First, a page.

Skip to: [ search ] [ menus ] [ content ] Select style [ Aqua ] [ Citrus ] [ Fire ] [ Orange ] [ show/hide more content ]



Two from Tech

I remembered 9/11 during my routinely scheduled blood donation at the Red Cross in Pleasanton today. The Red Cross has been deluged with blood donors after the explosion and fire in San Bruno. Thanks everyone, for donating blood. Please call the Red Cross to schedule your donation. The staff in Pleasanton worked hours past their quitting time to try to accommodate “walk-ins” among their many scheduled donations. I am sure that it was the case in other locations. Those who can, please sign up to be a regular donor. Blood supplies are often, regularly, quite low in the Bay Area. There are many reasons why some people cannot be blood donors.

Last night, I saw two items from tech that reminded me of two very old Rolling Stones songs (who knows how my mind works?):

1) “… Flash, it’s a gas, gas, gas!” (YouTube video) – Rolling Stones, “Jumpin’ Jack Flash” Four and a half months after a change in an Apple licensing agreement caused Adobe Systems to abandon a project to bring Flash-derived applications to the iPhone, Apple has reversed the ban! In an Apple statement on Thursday, Apple said, “We are relaxing all restrictions on the development tools used to create iOS apps as long as the resulting apps do not download any code.”

The CNET article linked above, which also summarizes the loud, public, business tantrums (IMAGINE the PRIVATE ones! :-) ) that occurred between April and September, said:

According to the developer agreement (PDF), Apple removed the extra words it had added to section 3.3.1 of that license in April that blocked the Flash-derived apps: “Applications must be originally written in Objective-C, C, C++, or JavaScript as executed by the iPhone OS WebKit engine, and only code written in C, C++, and Objective-C may compile and directly link against the Documented APIs (e.g., Applications that link to Documented APIs [application programming interfaces] through an intermediary translation or compatibility layer or tool are prohibited).”

Although it was certainly not the only company affected by the license change in April, Adobe Systems went from “cautiously optimistic” on Thursday to the resurrection of its Flash-to-iPhone app tool (Packager of iPhone) on Friday! The tool allows developers to make native iOS apps out of Flash programs. We shall all have to wait to see what happens.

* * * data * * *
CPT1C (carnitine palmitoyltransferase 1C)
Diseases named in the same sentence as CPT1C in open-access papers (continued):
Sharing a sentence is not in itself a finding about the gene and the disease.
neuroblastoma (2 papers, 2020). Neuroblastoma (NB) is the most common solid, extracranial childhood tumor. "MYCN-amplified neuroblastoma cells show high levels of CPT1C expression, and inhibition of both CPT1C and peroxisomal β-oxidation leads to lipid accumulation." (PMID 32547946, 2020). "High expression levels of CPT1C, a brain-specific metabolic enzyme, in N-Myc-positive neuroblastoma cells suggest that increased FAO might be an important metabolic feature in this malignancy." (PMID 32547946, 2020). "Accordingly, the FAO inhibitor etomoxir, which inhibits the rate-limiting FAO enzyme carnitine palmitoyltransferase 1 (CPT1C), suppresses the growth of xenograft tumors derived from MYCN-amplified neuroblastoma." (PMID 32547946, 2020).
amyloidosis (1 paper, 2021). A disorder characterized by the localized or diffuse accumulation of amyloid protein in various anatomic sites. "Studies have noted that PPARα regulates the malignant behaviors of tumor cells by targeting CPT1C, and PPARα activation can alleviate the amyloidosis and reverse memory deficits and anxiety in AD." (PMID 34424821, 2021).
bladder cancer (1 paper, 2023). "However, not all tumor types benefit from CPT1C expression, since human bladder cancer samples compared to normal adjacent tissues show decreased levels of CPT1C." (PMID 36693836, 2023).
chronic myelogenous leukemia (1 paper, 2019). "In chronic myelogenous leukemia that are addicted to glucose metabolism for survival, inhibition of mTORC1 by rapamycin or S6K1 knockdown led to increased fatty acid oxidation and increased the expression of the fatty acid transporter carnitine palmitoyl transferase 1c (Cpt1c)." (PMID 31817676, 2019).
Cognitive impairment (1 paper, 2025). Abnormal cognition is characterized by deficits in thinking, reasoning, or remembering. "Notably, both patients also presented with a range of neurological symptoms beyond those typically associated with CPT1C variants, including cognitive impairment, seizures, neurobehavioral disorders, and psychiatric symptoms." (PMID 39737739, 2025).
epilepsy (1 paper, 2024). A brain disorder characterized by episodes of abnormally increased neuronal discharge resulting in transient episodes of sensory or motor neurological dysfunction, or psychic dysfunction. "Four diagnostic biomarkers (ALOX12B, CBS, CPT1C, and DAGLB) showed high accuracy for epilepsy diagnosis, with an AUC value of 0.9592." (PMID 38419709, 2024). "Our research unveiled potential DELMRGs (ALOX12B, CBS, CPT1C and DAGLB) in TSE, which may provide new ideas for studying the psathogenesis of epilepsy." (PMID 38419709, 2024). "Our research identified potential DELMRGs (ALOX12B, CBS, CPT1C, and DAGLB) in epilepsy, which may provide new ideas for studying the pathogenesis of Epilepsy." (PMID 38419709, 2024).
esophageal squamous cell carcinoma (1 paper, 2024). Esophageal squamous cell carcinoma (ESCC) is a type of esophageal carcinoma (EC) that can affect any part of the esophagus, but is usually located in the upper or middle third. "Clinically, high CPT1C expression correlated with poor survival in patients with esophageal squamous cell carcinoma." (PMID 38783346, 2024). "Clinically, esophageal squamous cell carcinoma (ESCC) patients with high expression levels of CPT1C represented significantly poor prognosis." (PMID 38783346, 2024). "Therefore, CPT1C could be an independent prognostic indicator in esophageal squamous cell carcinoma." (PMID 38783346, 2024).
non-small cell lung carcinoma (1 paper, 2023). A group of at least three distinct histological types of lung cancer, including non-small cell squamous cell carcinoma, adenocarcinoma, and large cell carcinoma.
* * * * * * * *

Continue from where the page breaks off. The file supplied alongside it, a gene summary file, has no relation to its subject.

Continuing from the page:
When I worked in high tech, I always felt that such spats should be settled by putting the two-or-more CEOs in a small room with short swords, so that customers would not be the principal parties affected. :-)

2) “Hey! You! Get off of my Cloud!” (YouTube video) – The Rolling Stones, “Get Off of My Cloud” Not being a lawyer myself (by the “Grace of God,” I was spared that fate! :-) ), I have always wondered how the “Third Party Doctrine” of the Fourth Amendment applies to corporations who share data with a third party (“The Cloud”) in hosted services, since corporations are considered to be “people.” I KNOW that I waive some-or-all-of my Fourth Amendment Rights when I share information :-( with my telecommunications company. Microsoft’s Chris Capossela, in an April interview (entitled “The cloud–it’s not for control freaks”) noted that the shift to The Cloud” is tough for IT departments anyway, especially those companies that like to keep control over their systems. (For those who do not know this, systems administrators and security folks are likely to be among the most extreme control freaks that exist. :-) )

Needless to say, the three service interruptions in the last couple of weeks for users of Microsoft’s hosted version of Exchange (don’t get me started!) and SharePoint must have been very unsettling for such personality types. In a blog post this week, Microsoft said that all of the service interruption issues were related to a change in network infrastructure that the company made last month. Microsoft’s Morgan Cole said that the issues were confined to the hosted Exchange/SharePoint service, which Microsoft calls its Business Productivity Online Suite (BPOS). Some big-name corporate customers who use the suite are Autodesk, Blockbuster, and Coca-Cola.

-Bill at

Cheshire Cat Photo™ – “Your Guide to California’s Wonderland™”

You can view higher-resolution photos (*generally* 7-30 megabytes, compressed) at the Cheshire Cat Photo™ Pro Gallery on Shutterfly™, where you can also order prints and gifts decorated with the photos of your choice from the gallery. The Cheshire Cat Photo Store on Zazzle contains a wide variety of apparel and gifts decorated with our images of California. Framed prints and prints on canvas can be ordered from our galleries on redbubble®. All locations are accessible from here. Be a “Facebook Fan” of Cheshire Cat Photo here! If you don’t see what you want or would be on our email list for updates, send us an email at info@cheshirecatphoto.com.

©2010 William F. Hackett. All Rights Reserved.

No Comments to “Two from Tech”

  (RSS feed for these comments)

You must be logged in to post a comment.


InspectorWordpress has prevented 52121 attacks.
Get Adobe Flash player